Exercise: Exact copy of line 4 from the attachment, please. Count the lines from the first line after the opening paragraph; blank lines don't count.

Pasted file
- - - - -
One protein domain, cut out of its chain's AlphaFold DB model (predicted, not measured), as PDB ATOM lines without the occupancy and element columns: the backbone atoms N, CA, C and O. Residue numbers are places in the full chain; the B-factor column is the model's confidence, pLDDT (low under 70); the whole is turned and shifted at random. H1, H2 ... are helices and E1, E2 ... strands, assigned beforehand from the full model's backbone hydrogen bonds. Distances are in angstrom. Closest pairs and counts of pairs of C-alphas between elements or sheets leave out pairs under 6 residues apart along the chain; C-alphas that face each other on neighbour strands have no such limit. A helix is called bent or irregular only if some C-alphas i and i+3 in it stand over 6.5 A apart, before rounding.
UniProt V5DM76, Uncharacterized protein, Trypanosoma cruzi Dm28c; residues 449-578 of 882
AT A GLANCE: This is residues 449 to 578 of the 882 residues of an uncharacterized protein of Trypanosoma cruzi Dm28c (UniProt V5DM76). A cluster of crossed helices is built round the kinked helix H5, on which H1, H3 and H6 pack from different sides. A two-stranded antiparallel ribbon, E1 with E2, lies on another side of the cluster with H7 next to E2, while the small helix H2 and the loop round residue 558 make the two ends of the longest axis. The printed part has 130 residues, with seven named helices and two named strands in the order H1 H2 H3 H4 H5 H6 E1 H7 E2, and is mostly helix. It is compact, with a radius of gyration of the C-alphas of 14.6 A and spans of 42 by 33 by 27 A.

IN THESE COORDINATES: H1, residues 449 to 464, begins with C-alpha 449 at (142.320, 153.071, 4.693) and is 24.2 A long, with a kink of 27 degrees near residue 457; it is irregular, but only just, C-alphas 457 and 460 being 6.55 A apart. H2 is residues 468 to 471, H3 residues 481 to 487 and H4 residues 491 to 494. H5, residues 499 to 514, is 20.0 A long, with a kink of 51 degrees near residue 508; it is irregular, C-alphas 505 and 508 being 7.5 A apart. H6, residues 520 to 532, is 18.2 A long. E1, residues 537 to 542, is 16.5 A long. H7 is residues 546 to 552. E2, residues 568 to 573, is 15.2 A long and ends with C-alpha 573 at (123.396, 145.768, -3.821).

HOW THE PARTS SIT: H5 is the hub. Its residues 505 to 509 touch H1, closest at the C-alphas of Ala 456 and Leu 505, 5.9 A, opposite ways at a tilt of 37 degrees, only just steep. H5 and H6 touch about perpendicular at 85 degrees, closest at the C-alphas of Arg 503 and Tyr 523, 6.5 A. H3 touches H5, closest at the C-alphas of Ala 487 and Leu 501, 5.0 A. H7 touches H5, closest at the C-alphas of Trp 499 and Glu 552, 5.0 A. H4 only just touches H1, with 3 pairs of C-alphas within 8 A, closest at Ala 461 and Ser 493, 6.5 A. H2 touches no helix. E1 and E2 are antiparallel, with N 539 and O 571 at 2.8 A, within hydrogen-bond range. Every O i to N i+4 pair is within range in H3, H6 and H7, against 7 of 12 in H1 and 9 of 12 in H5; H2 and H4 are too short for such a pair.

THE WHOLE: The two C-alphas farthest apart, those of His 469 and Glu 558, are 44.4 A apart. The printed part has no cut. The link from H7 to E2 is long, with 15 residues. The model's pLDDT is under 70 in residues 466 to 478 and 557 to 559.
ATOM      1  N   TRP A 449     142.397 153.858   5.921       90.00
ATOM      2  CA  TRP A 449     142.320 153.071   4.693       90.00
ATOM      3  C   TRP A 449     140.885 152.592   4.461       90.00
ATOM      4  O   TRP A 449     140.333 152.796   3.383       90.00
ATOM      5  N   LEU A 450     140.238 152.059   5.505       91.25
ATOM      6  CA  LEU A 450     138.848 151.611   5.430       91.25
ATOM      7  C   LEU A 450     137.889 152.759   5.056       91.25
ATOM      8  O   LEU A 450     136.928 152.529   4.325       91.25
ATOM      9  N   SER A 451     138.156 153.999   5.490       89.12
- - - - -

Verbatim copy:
HOW THE PARTS SIT: H5 is the hub. Its residues 505 to 509 touch H1, closest at the C-alphas of Ala 456 and Leu 505, 5.9 A, opposite ways at a tilt of 37 degrees, only just steep. H5 and H6 touch about perpendicular at 85 degrees, closest at the C-alphas of Arg 503 and Tyr 523, 6.5 A. H3 touches H5, closest at the C-alphas of Ala 487 and Leu 501, 5.0 A. H7 touches H5, closest at the C-alphas of Trp 499 and Glu 552, 5.0 A. H4 only just touches H1, with 3 pairs of C-alphas within 8 A, closest at Ala 461 and Ser 493, 6.5 A. H2 touches no helix. E1 and E2 are antiparallel, with N 539 and O 571 at 2.8 A, within hydrogen-bond range. Every O i to N i+4 pair is within range in H3, H6 and H7, against 7 of 12 in H1 and 9 of 12 in H5; H2 and H4 are too short for such a pair.